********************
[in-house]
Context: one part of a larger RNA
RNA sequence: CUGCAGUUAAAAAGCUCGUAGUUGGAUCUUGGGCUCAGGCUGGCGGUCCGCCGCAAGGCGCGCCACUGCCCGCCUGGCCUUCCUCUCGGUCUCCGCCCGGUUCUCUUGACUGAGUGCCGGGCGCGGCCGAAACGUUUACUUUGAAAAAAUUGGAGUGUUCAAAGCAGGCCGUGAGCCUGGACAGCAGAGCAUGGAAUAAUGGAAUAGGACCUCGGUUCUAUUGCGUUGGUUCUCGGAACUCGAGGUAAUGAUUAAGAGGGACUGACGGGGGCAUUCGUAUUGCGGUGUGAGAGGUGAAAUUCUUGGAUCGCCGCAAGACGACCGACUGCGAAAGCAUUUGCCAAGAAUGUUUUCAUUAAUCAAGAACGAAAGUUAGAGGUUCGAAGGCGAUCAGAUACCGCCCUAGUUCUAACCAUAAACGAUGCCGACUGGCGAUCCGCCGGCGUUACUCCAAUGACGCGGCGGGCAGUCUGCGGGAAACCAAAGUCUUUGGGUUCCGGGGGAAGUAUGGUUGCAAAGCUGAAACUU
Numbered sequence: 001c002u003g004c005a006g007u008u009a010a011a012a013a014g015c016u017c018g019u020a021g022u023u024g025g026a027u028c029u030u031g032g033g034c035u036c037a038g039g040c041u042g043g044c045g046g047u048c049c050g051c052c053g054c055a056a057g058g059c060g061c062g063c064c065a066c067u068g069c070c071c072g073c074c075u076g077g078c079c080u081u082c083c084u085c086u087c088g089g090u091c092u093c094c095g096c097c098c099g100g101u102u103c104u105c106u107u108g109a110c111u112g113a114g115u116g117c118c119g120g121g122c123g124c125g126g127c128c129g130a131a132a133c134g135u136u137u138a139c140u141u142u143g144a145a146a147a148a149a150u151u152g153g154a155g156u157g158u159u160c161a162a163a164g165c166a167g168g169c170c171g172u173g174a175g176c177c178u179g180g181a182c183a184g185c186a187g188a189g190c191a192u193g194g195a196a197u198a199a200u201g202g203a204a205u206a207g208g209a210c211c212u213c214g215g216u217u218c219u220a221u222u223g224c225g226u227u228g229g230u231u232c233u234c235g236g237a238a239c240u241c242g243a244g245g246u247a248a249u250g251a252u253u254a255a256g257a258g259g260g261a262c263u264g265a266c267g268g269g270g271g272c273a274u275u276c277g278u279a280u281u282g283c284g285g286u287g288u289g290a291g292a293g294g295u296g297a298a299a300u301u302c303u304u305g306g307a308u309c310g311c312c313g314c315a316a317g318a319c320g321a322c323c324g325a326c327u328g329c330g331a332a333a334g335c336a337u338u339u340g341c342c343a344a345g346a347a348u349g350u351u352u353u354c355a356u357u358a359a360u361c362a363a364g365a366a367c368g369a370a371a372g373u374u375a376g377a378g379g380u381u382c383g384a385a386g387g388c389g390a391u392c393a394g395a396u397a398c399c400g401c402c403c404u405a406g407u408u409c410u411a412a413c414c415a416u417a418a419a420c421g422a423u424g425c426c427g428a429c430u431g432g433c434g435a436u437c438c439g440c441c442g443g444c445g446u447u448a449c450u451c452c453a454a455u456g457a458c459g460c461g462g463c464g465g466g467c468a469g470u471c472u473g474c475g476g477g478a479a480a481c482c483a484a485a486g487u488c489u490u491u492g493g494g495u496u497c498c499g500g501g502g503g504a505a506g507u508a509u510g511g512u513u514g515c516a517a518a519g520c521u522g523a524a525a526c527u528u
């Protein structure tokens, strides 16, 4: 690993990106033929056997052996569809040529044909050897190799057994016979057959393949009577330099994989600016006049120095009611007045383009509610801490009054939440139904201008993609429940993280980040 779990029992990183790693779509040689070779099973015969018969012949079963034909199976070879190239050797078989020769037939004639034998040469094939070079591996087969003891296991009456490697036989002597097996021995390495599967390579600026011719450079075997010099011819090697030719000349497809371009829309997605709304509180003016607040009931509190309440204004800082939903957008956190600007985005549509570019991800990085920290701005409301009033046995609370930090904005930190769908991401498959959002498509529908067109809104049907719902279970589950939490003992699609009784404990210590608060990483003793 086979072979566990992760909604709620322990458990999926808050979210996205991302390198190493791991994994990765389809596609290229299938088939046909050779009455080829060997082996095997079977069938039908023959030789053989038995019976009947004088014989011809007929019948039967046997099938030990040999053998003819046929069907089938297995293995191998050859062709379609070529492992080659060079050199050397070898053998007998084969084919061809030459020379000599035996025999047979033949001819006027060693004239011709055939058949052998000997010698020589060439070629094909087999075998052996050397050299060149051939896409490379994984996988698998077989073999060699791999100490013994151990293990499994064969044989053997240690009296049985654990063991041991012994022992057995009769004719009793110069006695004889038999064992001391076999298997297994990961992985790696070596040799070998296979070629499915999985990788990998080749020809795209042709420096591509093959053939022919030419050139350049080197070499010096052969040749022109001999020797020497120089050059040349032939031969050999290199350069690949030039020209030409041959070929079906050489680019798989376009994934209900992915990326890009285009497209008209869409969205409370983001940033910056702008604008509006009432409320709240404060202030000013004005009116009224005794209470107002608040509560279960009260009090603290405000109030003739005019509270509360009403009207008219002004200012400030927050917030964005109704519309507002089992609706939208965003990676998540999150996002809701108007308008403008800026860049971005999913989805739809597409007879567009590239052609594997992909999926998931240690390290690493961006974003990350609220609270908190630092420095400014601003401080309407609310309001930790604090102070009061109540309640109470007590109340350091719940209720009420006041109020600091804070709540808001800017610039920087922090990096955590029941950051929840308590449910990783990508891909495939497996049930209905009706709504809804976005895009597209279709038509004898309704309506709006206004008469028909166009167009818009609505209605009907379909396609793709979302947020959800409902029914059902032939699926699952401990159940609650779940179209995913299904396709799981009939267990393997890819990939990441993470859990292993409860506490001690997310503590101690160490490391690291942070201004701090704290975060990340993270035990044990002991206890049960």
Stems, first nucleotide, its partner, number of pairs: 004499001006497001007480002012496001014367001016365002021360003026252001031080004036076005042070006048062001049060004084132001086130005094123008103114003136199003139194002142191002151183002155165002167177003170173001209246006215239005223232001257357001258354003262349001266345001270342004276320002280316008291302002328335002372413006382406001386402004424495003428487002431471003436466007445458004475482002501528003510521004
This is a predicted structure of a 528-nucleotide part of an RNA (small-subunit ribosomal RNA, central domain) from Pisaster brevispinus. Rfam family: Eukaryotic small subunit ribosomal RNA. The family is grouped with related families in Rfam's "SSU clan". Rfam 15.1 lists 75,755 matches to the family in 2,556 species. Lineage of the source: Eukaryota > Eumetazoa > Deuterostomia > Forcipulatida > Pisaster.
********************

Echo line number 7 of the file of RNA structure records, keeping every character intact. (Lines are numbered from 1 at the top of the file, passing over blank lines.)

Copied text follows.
This is a predicted structure of a 528-nucleotide part of an RNA (small-subunit ribosomal RNA, central domain) from Pisaster brevispinus. Rfam family: Eukaryotic small subunit ribosomal RNA. The family is grouped with related families in Rfam's "SSU clan". Rfam 15.1 lists 75,755 matches to the family in 2,556 species. Lineage of the source: Eukaryota > Eumetazoa > Deuterostomia > Forcipulatida > Pisaster.